That delightful ’60s/‘70s intersection of pop-psychedelic surrealism and space-age futurism produced some of the most awesome book covers the world has ever seen, with illustrations that often far exceeded in greatness the pulpy sci-fi genre novels they’d adorned. While some of those artists achieved renown, too often, those covers were the works of obscure toilers about whom little is known.
Davis Meltzer, alas, fits deep into the latter category. My best search-fu yielded so little biographical data that I’m not even able to determine if he’s currently alive. A 2014 Gizmodo article alluded to the fact that Meltzer was still living as of its publication, and offered up some résumé data as well:
Davis Paul Meltzer was born in 1930, in Huntingdon Valley, Pennsylvania, and attended school in Newtown, Pennsylvania. Both his parents, the late Arthur Meltzer and Paulette Van Roekens, were highly respected fine art painters—and he inherited their great talent. During his career as a freelance artist he created stamps for the U.S. Postal Service, painted dozens of sci-fi book covers, worked for NASA, and worked as a scientific illustrator for 30 years at National Geographic.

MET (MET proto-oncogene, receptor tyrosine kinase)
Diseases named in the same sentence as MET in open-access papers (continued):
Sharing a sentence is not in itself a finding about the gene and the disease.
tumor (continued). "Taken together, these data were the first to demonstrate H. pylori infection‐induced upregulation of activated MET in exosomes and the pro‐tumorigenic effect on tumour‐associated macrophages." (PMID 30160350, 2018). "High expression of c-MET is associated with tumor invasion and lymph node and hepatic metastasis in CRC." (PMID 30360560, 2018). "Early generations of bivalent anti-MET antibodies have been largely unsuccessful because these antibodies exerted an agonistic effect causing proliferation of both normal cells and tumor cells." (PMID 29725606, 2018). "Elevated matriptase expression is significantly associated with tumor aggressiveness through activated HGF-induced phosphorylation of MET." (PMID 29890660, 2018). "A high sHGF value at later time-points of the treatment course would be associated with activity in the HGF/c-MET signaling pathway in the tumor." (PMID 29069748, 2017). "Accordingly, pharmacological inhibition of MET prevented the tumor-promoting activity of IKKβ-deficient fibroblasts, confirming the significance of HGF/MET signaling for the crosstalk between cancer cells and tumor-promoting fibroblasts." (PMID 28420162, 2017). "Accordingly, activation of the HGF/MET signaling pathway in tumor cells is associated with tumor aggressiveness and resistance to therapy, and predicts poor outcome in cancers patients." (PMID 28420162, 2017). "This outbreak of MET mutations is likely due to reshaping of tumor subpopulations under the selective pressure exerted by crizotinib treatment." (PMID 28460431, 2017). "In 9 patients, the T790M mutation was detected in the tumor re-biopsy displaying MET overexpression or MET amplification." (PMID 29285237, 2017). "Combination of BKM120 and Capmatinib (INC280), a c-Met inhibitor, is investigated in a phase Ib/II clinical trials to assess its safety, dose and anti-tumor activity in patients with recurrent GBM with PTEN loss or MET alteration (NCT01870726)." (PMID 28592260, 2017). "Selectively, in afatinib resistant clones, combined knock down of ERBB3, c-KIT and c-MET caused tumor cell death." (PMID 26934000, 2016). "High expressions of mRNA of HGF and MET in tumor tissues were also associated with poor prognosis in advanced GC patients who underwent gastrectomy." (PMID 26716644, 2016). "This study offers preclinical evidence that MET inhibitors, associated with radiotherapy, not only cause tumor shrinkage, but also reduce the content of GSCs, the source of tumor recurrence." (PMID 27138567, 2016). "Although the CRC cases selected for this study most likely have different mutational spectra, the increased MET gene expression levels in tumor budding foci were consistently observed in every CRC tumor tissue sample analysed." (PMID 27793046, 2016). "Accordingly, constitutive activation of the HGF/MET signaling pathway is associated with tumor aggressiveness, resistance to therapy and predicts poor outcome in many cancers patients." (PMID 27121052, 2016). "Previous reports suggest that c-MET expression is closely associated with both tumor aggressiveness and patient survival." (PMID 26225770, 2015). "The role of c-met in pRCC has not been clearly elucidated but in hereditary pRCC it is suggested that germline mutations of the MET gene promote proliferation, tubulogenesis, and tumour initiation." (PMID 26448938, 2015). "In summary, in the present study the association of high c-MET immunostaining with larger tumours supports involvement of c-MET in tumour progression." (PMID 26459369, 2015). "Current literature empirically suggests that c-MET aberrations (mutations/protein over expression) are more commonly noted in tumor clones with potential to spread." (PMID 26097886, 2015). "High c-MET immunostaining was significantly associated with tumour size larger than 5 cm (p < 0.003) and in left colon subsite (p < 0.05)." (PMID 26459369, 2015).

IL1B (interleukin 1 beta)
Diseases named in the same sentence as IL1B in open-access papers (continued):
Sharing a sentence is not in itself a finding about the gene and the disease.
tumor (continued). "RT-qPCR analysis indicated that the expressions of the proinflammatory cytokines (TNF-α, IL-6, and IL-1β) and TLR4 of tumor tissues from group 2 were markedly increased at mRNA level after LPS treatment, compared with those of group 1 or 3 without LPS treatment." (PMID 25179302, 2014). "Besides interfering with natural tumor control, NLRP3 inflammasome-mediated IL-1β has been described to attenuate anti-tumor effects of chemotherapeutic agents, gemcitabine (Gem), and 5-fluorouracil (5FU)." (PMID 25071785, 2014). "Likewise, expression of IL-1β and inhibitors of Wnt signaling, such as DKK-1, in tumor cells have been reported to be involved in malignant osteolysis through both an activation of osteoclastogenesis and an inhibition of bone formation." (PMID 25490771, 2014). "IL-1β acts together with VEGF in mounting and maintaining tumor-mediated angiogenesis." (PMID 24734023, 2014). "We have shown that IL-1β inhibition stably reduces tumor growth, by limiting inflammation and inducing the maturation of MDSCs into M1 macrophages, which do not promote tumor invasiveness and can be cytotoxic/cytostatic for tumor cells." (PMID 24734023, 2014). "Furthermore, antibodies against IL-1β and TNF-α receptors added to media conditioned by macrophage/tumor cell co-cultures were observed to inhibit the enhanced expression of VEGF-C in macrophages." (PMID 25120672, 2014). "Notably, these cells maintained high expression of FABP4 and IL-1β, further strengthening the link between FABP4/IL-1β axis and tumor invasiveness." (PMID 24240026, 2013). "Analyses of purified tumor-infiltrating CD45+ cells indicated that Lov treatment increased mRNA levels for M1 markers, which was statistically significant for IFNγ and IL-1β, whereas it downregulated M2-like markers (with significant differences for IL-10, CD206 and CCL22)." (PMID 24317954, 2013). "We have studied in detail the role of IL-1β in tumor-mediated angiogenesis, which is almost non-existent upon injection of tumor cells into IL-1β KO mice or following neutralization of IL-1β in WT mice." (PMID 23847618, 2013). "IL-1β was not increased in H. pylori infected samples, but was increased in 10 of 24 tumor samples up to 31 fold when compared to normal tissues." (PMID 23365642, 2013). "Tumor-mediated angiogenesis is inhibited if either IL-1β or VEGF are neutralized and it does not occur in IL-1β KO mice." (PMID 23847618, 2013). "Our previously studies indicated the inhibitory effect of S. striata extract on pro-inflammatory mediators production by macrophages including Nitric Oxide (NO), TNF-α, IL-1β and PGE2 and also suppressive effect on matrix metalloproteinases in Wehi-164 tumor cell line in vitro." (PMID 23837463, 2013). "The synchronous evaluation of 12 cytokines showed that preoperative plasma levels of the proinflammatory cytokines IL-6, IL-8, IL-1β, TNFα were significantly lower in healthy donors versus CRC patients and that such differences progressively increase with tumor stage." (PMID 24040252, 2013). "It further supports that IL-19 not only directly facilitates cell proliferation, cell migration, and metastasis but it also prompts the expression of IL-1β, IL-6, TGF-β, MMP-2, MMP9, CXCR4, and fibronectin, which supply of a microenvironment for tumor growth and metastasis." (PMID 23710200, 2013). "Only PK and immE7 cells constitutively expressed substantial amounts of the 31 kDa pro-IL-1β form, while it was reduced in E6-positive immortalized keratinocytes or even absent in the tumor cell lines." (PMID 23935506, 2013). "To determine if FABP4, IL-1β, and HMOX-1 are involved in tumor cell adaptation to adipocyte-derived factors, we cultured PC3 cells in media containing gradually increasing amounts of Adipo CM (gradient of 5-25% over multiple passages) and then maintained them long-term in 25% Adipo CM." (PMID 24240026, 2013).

Enjoy this gallery of Meltzer’s book covers, assembled from various online sources. If you’re looking to own some Meltzer art but you just utterly hate books, a print of his called “How Cocaine Works in the Brain” is available.
Mack Reynolds, Equality: In the Year 2000
Clifford D. Simak, City
Andre Norton, Plague Ship
Margaret St. Clair, The Dancers of Noyo. Love that tag-line.
Keith Laumer, A Plague of Demons
Theodore Sturgeon, The Worlds of Theodore Sturgeon
Barry N. Malzberg, The Falling Astronauts
Andre Norton, Web of the Witch World
Clifford D. Simak, Time and Again
Andre Norton, Victory on Janus
Bruce McAllister, Humanity Prime
Previously on Dangerous Minds:
Dreamy sci-fi paintings show the world after an alien invasion
Psychoactive sci-fi surrealism: The book covers that inspired XTC’s Andy Partridge
The marvelous cover art of the early ‘Star Trek’ comic books